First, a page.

PS4 Can Spy On You and Prevent Used Game Sales

With little more than a week left until the PlayStation 4 launches in North America, Sony has updated the device's Software Usage Terms. Those who preordered the machine are in for a few nasty surprises: By using the system, you are giving Sony permission to spy on you through the PlayStation Network (PSN), and game publishers permission to control the content you buy.

The information comes by way of Sony itself, which outlines the upcoming console's restrictions in sections dealing with reporting and resale.

Section 14 of the Software Usage Terms is titled "Are we monitoring PSN?" This details how Sony keeps track of users and user-generated media (UGM), including but not limited to written messages, voice messages and uploaded videos.

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"We can't monitor all PSN activity and we make no commitment to do so," Sony states. "However, we reserve the right in our sole discretion to monitor and record any or all of your PSN activity and to remove any of your UGM at our sole discretion, without further notice to you."

In practice, this likely means that Sony will monitor players who have been reported for bad behavior or posting offensive content, especially since Sections 12 and 13 deal with negative online experiences and how to report them.

However, the language in the document is quite broad, and could allow Sony to monitor any player for any reason it desires. Section 14 goes on to explain that your information "may be used by us or our affiliated companies to enforce [the Software Usage Terms], to comply with the law, to protect our rights and those of our licensors and users, and to protect the personal safety of our employees and users."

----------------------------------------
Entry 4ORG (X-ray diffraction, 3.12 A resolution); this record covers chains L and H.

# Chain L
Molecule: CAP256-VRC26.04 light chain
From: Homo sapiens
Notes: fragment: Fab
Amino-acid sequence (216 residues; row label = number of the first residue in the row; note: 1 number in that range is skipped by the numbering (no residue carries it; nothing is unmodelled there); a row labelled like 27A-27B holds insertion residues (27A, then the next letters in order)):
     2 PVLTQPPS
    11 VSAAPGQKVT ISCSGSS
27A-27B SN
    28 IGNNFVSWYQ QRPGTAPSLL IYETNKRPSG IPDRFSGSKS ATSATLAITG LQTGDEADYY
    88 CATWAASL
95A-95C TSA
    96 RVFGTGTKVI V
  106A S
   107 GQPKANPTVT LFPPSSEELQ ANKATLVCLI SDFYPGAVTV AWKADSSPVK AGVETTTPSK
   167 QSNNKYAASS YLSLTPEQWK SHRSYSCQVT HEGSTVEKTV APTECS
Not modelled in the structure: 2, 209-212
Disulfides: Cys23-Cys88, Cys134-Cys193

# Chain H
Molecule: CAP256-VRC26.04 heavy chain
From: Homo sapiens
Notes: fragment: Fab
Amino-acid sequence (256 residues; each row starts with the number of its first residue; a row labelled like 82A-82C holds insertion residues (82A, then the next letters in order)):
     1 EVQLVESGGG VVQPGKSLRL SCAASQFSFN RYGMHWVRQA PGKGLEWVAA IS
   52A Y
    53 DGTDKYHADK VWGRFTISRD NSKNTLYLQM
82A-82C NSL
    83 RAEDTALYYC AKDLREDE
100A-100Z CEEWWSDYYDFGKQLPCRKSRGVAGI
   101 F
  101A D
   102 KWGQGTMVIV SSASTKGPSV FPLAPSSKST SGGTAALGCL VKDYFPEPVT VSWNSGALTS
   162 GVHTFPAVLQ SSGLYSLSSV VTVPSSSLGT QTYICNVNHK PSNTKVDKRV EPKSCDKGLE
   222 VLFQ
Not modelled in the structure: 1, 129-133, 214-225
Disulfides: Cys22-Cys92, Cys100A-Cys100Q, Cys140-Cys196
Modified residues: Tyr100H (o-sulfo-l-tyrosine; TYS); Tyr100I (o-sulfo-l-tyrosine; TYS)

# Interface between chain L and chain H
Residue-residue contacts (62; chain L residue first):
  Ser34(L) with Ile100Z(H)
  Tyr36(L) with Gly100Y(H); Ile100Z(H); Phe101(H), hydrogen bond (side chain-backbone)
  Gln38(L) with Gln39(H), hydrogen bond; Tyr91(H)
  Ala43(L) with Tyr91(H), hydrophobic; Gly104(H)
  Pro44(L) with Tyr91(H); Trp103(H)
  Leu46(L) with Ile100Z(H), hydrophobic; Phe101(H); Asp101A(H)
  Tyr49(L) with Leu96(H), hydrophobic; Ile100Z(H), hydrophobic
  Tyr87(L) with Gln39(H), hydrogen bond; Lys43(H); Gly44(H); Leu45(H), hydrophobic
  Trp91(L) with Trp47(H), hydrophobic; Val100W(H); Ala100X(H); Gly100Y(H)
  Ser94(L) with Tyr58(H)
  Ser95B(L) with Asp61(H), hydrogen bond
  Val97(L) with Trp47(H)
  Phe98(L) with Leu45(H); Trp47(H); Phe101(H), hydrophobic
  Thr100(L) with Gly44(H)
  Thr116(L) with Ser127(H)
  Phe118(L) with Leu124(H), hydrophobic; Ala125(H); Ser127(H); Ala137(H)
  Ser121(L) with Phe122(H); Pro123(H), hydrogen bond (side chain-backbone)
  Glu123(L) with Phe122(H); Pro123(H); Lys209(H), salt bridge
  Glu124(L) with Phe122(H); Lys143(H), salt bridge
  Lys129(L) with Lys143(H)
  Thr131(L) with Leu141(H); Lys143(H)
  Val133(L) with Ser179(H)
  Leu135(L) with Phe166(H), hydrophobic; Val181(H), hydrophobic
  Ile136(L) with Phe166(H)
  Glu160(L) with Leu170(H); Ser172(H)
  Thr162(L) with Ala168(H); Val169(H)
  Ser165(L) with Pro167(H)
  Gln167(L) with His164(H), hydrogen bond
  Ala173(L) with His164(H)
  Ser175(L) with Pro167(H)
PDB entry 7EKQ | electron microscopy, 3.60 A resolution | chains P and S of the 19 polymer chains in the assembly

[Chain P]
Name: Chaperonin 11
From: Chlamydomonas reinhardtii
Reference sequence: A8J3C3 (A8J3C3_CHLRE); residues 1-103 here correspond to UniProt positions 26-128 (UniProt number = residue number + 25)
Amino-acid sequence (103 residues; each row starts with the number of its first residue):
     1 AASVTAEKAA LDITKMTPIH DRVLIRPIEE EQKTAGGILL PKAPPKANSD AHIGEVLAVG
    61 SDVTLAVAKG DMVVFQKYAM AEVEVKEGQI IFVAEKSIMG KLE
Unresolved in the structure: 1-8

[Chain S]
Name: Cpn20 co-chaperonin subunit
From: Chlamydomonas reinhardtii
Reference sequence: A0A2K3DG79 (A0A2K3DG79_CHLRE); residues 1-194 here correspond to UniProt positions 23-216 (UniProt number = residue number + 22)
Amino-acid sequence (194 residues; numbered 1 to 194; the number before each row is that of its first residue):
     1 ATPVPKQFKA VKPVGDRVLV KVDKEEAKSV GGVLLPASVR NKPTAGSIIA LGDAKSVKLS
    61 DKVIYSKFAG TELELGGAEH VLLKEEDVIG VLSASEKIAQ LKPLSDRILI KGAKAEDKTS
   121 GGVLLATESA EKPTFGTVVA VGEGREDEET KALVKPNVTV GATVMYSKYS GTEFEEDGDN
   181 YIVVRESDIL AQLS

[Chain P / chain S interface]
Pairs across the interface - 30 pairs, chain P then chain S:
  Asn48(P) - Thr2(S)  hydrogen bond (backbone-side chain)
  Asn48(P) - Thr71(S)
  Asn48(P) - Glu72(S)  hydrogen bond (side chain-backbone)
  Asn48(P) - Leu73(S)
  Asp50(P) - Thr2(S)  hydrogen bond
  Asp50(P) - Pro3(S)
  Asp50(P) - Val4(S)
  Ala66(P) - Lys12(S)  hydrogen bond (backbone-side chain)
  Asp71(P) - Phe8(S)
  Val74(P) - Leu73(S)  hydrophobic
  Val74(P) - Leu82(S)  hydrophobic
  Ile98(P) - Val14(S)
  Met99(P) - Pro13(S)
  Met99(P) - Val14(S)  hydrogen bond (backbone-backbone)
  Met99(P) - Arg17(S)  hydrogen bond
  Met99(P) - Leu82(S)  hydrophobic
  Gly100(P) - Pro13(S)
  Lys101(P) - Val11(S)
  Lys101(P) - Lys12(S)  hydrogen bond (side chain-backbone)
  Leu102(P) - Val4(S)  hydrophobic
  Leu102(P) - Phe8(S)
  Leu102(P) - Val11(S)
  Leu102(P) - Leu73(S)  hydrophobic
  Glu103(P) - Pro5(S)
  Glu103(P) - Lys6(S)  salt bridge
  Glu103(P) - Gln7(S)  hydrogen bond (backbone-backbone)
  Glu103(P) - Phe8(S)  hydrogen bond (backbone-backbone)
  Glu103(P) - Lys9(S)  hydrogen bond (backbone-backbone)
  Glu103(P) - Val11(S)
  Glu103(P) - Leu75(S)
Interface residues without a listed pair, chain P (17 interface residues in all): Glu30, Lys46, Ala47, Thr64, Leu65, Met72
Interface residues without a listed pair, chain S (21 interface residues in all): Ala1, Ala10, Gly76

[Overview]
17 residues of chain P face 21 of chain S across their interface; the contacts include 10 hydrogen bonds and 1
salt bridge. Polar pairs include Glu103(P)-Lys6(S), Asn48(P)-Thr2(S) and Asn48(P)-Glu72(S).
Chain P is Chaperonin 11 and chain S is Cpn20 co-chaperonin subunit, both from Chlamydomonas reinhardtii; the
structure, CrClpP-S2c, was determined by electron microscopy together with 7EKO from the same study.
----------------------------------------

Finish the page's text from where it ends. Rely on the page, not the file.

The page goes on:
To be fair, there's nothing too outrageous in these stipulations. If you use the PS4's online service, Sony basically says that it has the right to monitor your usage to ensure that you are not taking any illegal or threatening actions. Still, the idea that Sony has both the ability and the right to monitor all of your communications may not sit well with some.

Potentially more troubling for the everyday user is Section 7, which deals with resale: "You must not resell either Disc-based Software or Software Downloads, unless expressly authorized by us and, if the publisher is another company, additionally by the publisher."

The message is clear: Lending PS4 games may be as easy as handing them over to a friend, but reselling them may require a few extra hoops. Sony and individual publishers may not put any restrictions on reselling games, but they have every right to.

Unless Sony and the individual publishers allow individual games to be resold, you will be unable to do so. It's hard to say exactly how the companies will enforce this, but using game licenses that link to individual accounts is a likely strategy.

At present, neither Sony nor any publisher has announced any plans to put restrictions on reselling games. By purchasing a PS4 and its associated software, though, you are agreeing to let Sony restrict how you sell your games if it ever so chooses.

Neither the surveillance nor the resale stipulations will present a problem for every user, and because of the very broad language, they could affect a wide swath of customers, or no one at all. You may not want to rush out and cancel your preorder, but if you're planning to pick up a PS4, be aware of the agreements you'll be making.

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